Thompson gave of the more pointed floor speeches, saying “it would be more productive for this body to join in a rain dance on the floor today than to pass this bill.”

Posted on Wednesday, February 5th, 2014
Under: David Valadao, George Miller, Jackie Speier, Jared Huffman, Jerry McNerney, U.S. House, water | 1 Comment »

CA11: Miller endorses DeSaulnier as successor

Rep. George Miller endorsed state Sen. Mark DeSaulnier on Wednesday to succeed him in Congress when he retires at the end of this year.

George Miller“I know Mark DeSaulnier exceedingly well,” Miller said in a news release issued Wednsday by DeSaulnier’s campaign. “Mark is the most qualified and capable candidate to carry on my work in Congress on behalf of the residents in the 11th District. He is progressive, results-driven, and has a deep connection to the communities and neighborhoods in this district. Most importantly, Mark embodies the issues and values that I have fought for throughout my career.”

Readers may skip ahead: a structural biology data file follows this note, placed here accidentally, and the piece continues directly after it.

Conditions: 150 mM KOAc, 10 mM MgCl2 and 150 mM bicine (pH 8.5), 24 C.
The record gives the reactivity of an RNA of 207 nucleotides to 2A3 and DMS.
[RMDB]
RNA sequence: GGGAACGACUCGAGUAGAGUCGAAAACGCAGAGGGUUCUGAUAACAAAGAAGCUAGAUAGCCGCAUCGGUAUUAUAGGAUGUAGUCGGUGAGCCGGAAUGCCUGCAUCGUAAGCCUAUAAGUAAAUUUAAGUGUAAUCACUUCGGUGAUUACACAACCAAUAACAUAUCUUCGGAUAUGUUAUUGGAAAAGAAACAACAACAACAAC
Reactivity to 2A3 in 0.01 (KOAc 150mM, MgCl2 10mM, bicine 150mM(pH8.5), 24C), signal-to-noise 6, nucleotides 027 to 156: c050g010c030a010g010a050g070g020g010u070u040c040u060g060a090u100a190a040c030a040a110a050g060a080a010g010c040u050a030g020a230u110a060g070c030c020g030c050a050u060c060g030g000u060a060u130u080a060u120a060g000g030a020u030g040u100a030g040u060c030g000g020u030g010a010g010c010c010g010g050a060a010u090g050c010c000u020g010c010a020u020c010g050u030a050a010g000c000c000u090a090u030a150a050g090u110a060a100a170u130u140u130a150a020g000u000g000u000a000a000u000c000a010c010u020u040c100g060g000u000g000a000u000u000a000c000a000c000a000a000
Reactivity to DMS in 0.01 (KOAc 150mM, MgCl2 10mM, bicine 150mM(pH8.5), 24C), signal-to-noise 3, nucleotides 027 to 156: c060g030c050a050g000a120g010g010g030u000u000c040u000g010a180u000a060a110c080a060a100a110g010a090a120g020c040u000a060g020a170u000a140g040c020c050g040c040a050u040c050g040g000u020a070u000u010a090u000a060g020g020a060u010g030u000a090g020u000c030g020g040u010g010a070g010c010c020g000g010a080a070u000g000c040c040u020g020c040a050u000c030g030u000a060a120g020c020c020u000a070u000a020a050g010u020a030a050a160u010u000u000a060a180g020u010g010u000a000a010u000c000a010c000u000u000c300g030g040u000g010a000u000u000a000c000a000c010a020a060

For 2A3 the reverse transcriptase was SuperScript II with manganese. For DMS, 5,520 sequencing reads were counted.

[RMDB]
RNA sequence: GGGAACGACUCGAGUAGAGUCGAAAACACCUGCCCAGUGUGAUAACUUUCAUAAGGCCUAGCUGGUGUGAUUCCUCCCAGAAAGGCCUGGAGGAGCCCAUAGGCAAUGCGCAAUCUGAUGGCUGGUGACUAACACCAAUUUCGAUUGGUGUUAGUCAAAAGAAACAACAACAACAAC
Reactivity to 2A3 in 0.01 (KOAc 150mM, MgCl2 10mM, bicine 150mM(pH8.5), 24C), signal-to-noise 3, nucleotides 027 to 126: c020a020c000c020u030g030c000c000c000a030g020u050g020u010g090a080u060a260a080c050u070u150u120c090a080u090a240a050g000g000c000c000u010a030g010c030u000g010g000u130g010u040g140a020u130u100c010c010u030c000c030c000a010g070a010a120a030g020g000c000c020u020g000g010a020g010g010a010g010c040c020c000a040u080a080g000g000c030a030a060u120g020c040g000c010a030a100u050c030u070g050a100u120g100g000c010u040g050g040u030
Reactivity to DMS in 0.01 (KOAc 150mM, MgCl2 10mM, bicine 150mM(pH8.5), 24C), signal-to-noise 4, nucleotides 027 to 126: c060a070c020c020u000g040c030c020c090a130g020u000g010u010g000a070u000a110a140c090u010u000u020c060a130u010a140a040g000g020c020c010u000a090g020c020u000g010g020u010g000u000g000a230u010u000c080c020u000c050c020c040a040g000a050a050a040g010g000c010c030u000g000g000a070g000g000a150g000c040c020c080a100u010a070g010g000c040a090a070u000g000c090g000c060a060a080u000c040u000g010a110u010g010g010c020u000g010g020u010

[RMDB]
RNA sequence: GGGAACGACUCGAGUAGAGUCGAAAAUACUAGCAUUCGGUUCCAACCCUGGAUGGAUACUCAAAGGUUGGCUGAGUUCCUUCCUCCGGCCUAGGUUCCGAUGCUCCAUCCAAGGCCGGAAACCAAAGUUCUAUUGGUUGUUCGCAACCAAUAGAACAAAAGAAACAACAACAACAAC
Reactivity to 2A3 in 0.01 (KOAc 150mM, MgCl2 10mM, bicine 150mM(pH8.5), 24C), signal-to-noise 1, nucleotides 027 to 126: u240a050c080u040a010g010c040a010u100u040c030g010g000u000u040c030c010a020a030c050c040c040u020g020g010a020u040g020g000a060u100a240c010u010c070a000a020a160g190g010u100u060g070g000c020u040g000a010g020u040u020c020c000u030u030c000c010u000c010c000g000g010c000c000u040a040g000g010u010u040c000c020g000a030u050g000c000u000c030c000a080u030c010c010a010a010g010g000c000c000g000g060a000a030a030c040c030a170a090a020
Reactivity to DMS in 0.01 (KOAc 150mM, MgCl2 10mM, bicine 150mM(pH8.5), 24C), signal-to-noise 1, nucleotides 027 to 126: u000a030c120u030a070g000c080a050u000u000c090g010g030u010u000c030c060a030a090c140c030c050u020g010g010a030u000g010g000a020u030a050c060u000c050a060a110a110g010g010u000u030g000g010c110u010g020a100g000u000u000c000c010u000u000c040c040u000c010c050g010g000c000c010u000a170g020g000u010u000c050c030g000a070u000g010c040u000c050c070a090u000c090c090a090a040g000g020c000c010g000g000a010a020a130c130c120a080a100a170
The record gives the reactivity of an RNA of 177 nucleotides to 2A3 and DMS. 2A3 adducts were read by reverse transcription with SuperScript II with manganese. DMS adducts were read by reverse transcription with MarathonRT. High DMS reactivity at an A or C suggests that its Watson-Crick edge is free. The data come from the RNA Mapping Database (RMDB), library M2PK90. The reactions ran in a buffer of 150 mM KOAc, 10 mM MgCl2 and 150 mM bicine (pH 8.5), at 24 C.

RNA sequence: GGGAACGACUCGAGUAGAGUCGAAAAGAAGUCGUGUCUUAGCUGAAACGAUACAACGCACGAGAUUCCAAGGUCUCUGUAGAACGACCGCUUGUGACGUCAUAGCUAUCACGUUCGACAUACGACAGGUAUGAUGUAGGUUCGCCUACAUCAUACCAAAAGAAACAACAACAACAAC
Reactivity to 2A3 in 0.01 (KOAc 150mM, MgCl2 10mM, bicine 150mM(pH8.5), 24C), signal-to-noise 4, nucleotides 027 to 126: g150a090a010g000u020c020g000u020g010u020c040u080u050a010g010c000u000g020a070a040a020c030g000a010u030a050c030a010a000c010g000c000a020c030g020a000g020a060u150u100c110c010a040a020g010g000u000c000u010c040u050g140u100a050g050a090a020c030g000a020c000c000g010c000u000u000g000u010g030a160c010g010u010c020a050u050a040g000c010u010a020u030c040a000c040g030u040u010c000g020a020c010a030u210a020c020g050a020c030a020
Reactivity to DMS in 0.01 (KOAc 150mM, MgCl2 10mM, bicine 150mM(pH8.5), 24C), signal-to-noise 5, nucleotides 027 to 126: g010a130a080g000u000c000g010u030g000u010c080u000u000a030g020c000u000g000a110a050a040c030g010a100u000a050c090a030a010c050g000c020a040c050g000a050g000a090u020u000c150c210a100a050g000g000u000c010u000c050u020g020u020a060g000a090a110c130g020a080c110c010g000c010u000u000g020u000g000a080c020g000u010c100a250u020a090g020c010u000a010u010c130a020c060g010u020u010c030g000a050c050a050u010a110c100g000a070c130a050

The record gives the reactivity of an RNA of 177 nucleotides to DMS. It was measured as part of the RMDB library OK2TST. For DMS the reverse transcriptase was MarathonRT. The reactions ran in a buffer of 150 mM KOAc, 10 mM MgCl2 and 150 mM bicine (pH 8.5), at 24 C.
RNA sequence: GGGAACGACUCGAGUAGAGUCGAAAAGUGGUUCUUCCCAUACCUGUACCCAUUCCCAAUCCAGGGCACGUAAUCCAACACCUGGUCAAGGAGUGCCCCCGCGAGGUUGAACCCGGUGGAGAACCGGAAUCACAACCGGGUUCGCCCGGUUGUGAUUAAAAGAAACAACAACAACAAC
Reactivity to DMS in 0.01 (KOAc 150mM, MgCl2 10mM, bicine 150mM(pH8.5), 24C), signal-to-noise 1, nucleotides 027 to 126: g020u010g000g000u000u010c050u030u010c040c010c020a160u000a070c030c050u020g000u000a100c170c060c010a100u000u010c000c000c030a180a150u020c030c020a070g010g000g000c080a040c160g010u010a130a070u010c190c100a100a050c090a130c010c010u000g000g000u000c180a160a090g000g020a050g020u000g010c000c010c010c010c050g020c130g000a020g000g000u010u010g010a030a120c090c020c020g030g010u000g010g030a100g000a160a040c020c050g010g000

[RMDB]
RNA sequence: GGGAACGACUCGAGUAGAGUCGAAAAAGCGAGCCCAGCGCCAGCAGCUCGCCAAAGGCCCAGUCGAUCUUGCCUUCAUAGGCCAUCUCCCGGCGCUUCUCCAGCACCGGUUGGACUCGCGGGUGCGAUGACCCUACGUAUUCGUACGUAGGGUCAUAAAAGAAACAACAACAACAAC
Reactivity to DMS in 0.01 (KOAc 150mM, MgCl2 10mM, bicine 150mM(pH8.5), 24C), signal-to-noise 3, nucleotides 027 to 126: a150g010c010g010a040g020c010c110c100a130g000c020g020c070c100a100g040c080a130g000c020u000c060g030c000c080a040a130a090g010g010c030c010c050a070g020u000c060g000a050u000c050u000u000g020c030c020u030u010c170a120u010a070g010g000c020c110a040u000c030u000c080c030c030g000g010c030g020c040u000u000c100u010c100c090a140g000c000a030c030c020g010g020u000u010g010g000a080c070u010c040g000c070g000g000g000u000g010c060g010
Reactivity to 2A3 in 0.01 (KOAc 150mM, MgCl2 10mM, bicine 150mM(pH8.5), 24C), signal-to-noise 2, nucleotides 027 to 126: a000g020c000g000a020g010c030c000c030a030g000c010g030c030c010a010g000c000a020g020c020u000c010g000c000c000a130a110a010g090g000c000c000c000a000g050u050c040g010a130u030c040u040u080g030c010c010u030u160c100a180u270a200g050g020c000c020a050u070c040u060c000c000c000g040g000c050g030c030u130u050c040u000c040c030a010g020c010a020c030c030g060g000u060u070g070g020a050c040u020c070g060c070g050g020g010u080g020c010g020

DeSaunlier, D-Concord, has been rolling out endorsements on an almost daily basis since Miller, D-Martinez, announced Jan. 13 that he would step down after his 20th term expires at the end of 2014. Though some of those endorsements came from people who initially had considered running against him for the seat – including Assemblywoman Joan Buchanan, D-Alamo, and Walnut Creek Mayor Kristina Lawson – none are likely to have as much impact as the incumbent’s.

Miller said he and DeSaulnier “share a common passion and profound commitment to public service. Mark has had a major impact on key issues in our community — saving the county library system, building the county hospital, championing transportation improvements like the fourth bore in the Caldecott, fighting for the poor and vulnerable, and many other issues.”